The 2020 Election and the Stock Market

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Stock Market  |  July 22, 2020  |  
Alex Clendennen

This blog on the 2020 election and how it impacts stock markets is a modified transcription of the virtual event that was hosted on July 17, 2020. 

There is still a lot we don’t know right now surrounding the 2020 election and its impact on the stock market. Some trends are starting to come into clarity as we approach a market-focus and the market becomes more fixated on the November elections. The first is that the data suggests that Trump is starting to meaningfully trail in states he needs to win. The second is that in states where he was a large winner in 2016, he is starting to lose the wide margin he had in the early part of the year, specifically Texas and Georgia. When you look at polling (we know there is a lot of distrust in polling, but we take it at face value for data points), Trump looks tight in several battleground states and is starting to trail in some swing states. 

This is likely a result of the economy – as James Carville said, “it’s the economy, stupid.” The percentage of Republicans and Democrats who rate the economic conditions as good or excellent has recently gone down. Previously, 80% of Republicans rated economic conditions as excellent or good, and now that number has dropped to 37%. Only 11% of Democrats rate economic conditions as excellent or good. The economy is impacting what we expect to happen in November and you are seeing that play out in election odds. You are starting to see that  in late April/early May which coincides with the second surge of COVID-19. Studies show that 75% of the population is currently shut down or restricted on activity in their city and that has translated into a flip flop of the betting/polling odds. Right now the polling shows 60% a Biden victory and 40% a Trump victory. One thing that has driven this is approval ratings; Trump was at 46% in April and now that has declined to the 39% range. 

Percentage of Republicans and Democrats who rate economic conditions as good or excellent

So what does that mean for the presidency?

It has been a long time since an incumbent has lost the race; the last time was George H.W. Bush in 1992. Going back 120 years there have only been 3 times an incumbent has won and 8 times an incumbent has lost when there has been a 20% decline in the market or a recession in the election year. We have had both this year. Since 1952, no incumbent has ever retained the White House when either of those have happened. Looking back, Truman had an approval rating of 39%, but the data suggests that most presidents are not re-elected with approval rating below 47%. Trump’s June approval rating was 38% and the approval rating is typically a good indicator of what the public vote will be.


Approval rating graphic

What about the stock market?

Markets tend to like it when an incumbent Republican president gets re-elected. That is typically the best market performance. The next best performance is when an incumbent Democrat wins the election. On the other hand, markets typically don’t like it when an incumbent loses the election, especially when an incumbent Republican loses. However, the next year most of that decline reverses; it sells off 3 months following the new year and then subsequently recovers.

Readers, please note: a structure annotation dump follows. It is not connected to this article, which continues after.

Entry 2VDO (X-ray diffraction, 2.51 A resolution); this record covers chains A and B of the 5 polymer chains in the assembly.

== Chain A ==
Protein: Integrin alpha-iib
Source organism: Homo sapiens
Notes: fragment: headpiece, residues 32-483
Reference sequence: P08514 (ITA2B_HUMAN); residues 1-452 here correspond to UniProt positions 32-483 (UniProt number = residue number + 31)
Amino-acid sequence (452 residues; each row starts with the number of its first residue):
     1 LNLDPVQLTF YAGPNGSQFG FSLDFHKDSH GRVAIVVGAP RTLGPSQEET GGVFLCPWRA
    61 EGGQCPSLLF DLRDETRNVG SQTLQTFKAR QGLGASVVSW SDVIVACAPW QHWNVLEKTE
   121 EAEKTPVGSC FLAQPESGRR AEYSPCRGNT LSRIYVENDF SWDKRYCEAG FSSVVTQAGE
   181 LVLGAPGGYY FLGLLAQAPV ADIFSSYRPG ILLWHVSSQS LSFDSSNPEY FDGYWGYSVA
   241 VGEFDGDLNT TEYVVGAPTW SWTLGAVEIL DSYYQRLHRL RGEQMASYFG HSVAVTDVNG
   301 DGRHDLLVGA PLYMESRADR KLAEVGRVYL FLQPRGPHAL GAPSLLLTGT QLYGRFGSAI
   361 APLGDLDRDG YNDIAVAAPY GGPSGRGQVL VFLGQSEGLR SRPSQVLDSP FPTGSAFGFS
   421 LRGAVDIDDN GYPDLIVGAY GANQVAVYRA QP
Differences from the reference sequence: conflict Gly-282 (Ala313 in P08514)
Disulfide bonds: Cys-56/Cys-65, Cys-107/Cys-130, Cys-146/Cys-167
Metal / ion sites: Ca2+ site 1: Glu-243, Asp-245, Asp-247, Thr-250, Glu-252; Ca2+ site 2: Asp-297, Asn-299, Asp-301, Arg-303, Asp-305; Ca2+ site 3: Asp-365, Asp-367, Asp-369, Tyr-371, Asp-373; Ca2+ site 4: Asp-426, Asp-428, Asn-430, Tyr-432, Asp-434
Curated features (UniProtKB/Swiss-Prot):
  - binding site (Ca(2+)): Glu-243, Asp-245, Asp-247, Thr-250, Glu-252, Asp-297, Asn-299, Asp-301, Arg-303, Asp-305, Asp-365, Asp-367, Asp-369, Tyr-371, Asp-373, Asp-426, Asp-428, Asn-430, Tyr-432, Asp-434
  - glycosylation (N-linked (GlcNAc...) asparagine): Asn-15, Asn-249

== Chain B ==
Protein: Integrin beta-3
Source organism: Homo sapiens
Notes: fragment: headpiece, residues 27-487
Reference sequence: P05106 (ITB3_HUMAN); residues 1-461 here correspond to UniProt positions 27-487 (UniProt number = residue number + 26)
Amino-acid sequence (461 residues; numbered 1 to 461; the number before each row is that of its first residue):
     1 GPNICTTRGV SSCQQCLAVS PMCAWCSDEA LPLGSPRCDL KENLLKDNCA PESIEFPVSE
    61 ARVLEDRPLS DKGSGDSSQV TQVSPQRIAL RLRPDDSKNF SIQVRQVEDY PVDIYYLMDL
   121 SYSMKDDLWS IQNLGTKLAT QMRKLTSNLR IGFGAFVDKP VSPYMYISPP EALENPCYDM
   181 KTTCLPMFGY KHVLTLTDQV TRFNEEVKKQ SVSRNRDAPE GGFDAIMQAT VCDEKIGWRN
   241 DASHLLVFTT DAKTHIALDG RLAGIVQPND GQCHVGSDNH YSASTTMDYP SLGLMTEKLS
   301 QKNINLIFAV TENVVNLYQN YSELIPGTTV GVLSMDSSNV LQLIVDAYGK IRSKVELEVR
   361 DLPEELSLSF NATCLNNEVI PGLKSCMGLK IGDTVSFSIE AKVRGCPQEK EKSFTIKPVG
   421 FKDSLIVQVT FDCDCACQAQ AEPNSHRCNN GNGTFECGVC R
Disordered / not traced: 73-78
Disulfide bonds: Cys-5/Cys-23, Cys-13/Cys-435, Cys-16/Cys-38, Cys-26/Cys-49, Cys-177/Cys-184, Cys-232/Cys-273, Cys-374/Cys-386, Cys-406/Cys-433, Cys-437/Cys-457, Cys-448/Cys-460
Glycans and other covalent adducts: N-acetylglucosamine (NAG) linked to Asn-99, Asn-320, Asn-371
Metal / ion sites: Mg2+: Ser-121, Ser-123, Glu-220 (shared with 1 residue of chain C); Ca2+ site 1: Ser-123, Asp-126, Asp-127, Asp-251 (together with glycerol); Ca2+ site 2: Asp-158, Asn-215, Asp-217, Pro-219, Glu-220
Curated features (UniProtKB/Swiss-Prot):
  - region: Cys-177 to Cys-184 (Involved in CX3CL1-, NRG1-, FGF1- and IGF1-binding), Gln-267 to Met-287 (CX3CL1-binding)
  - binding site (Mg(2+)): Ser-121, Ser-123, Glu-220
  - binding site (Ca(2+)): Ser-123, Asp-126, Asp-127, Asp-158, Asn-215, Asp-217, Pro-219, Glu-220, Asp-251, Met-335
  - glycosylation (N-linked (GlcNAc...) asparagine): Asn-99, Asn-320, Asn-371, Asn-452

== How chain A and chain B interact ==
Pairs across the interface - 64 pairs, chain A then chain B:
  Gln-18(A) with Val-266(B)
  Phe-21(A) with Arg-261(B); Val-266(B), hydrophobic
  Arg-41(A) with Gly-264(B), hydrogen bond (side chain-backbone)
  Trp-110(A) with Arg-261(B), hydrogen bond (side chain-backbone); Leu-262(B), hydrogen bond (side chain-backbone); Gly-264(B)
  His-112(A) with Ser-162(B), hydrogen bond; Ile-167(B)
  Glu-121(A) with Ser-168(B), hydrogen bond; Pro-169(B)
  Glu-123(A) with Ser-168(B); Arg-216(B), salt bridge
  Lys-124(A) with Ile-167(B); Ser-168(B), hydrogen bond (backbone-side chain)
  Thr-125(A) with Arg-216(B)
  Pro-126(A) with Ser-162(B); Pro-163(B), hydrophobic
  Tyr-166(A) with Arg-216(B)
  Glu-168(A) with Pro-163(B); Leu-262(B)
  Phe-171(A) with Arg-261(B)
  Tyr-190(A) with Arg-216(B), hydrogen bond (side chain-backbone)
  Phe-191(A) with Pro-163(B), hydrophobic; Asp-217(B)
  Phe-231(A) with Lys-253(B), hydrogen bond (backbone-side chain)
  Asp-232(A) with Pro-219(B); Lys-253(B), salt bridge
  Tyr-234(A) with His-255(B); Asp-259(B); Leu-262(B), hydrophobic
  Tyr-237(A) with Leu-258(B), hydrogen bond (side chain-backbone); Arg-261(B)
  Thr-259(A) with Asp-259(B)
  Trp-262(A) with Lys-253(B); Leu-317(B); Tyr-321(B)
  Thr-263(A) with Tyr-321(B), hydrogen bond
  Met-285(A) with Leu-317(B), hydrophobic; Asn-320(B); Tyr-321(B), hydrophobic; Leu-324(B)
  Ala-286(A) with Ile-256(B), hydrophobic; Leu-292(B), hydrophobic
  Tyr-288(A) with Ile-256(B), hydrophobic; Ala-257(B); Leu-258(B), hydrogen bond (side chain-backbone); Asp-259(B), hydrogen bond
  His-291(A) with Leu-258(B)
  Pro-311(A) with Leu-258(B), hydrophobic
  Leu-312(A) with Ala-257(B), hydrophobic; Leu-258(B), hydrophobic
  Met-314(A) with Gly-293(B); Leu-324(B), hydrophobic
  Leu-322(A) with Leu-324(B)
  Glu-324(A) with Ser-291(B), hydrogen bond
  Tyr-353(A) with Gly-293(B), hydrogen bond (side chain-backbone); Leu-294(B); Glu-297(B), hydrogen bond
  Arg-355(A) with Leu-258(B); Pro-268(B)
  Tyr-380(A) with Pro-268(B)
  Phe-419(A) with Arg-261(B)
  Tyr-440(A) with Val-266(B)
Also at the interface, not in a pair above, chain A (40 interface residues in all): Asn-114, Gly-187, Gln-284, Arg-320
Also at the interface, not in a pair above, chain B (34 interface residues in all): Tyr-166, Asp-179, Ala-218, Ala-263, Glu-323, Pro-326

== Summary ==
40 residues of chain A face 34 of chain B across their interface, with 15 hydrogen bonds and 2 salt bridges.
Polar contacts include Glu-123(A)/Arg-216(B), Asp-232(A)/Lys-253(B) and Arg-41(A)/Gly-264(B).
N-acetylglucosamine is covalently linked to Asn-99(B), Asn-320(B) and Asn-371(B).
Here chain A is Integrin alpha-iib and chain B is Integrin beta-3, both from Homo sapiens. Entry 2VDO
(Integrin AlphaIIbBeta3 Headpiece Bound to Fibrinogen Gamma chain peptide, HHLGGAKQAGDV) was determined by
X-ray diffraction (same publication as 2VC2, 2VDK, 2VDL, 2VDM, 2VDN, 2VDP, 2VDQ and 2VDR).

Year-end rallies weakest when Incumbent Republicans have lost


What matters the most is what happens in Congress. The Democrats need a net 3 seats to have a 50/50 in the Senate and then the new VP would be the tie breaker, which would give the democrats a 51/49 hold in the Senate. With a 51/49 Senate, the tax changes would be a hot topic. Trump lowered the corporate tax rate so the effective tax rate is around 18% right now and Biden currently has an effective tax rate of 28% on his agenda, and most of the research shops put an estimate of 4-13% hit to after-tax income (JP Morgan, Goldman Sachs, etc.). With  narrow control of the Senate, coming off of a recession, and small businesses under pressure, we may see less of a tax increase than the stated 28%. Also keep in mind that the tax rate tends to come in at a lower margin than the stated rate. This could mean the earnings per share hit to S&P 500 companies could be less than the Draconian measure of 13% and could be 4-5%. Certainly not great for the equity markets, but if we start to see some rollback of the US/China tariff de-escalation, then that could also offset the effective higher corporate taxes.

The other item on the table is healthcare. Healthcare would likely be paid through higher corporate taxes. Higher capital gains and dividend tax rates are being discussed, as well as higher taxes on income over $400,000. 

This is an ever-evolving and an ever-changing topic, so we look forward to providing another update on the election and its impact on the markets as we get new information and get closer to the election date.